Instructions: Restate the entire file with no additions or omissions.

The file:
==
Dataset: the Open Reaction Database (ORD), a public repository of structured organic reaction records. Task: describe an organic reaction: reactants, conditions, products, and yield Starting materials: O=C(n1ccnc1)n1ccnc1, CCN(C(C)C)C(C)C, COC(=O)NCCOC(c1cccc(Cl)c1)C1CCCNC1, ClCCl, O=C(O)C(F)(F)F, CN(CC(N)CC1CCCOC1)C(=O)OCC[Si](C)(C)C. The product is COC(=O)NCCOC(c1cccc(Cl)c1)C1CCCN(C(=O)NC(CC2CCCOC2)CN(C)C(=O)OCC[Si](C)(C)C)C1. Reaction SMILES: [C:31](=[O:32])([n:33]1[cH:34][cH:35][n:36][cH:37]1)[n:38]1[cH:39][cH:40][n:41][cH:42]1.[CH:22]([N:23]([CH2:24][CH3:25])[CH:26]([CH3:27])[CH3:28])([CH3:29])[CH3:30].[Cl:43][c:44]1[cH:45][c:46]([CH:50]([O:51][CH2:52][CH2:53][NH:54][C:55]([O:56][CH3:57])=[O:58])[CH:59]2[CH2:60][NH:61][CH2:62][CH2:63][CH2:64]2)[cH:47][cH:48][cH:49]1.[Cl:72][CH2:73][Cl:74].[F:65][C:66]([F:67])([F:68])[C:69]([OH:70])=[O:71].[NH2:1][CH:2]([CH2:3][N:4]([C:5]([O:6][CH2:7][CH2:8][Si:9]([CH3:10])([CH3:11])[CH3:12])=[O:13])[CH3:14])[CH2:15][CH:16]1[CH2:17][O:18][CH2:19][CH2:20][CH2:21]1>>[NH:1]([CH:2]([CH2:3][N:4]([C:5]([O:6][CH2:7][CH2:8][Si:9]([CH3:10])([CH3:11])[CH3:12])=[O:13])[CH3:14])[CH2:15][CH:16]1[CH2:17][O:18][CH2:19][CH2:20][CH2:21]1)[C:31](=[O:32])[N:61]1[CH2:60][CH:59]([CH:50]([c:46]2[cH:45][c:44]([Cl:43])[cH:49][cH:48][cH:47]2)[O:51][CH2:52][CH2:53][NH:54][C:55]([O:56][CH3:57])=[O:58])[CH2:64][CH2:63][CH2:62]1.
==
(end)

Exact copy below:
Dataset: the Open Reaction Database (ORD), a public repository of structured organic reaction records. Task: describe an organic reaction: reactants, conditions, products, and yield Starting materials: O=C(n1ccnc1)n1ccnc1, CCN(C(C)C)C(C)C, COC(=O)NCCOC(c1cccc(Cl)c1)C1CCCNC1, ClCCl, O=C(O)C(F)(F)F, CN(CC(N)CC1CCCOC1)C(=O)OCC[Si](C)(C)C. The product is COC(=O)NCCOC(c1cccc(Cl)c1)C1CCCN(C(=O)NC(CC2CCCOC2)CN(C)C(=O)OCC[Si](C)(C)C)C1. Reaction SMILES: [C:31](=[O:32])([n:33]1[cH:34][cH:35][n:36][cH:37]1)[n:38]1[cH:39][cH:40][n:41][cH:42]1.[CH:22]([N:23]([CH2:24][CH3:25])[CH:26]([CH3:27])[CH3:28])([CH3:29])[CH3:30].[Cl:43][c:44]1[cH:45][c:46]([CH:50]([O:51][CH2:52][CH2:53][NH:54][C:55]([O:56][CH3:57])=[O:58])[CH:59]2[CH2:60][NH:61][CH2:62][CH2:63][CH2:64]2)[cH:47][cH:48][cH:49]1.[Cl:72][CH2:73][Cl:74].[F:65][C:66]([F:67])([F:68])[C:69]([OH:70])=[O:71].[NH2:1][CH:2]([CH2:3][N:4]([C:5]([O:6][CH2:7][CH2:8][Si:9]([CH3:10])([CH3:11])[CH3:12])=[O:13])[CH3:14])[CH2:15][CH:16]1[CH2:17][O:18][CH2:19][CH2:20][CH2:21]1>>[NH:1]([CH:2]([CH2:3][N:4]([C:5]([O:6][CH2:7][CH2:8][Si:9]([CH3:10])([CH3:11])[CH3:12])=[O:13])[CH3:14])[CH2:15][CH:16]1[CH2:17][O:18][CH2:19][CH2:20][CH2:21]1)[C:31](=[O:32])[N:61]1[CH2:60][CH:59]([CH:50]([c:46]2[cH:45][c:44]([Cl:43])[cH:49][cH:48][cH:47]2)[O:51][CH2:52][CH2:53][NH:54][C:55]([O:56][CH3:57])=[O:58])[CH2:64][CH2:63][CH2:62]1.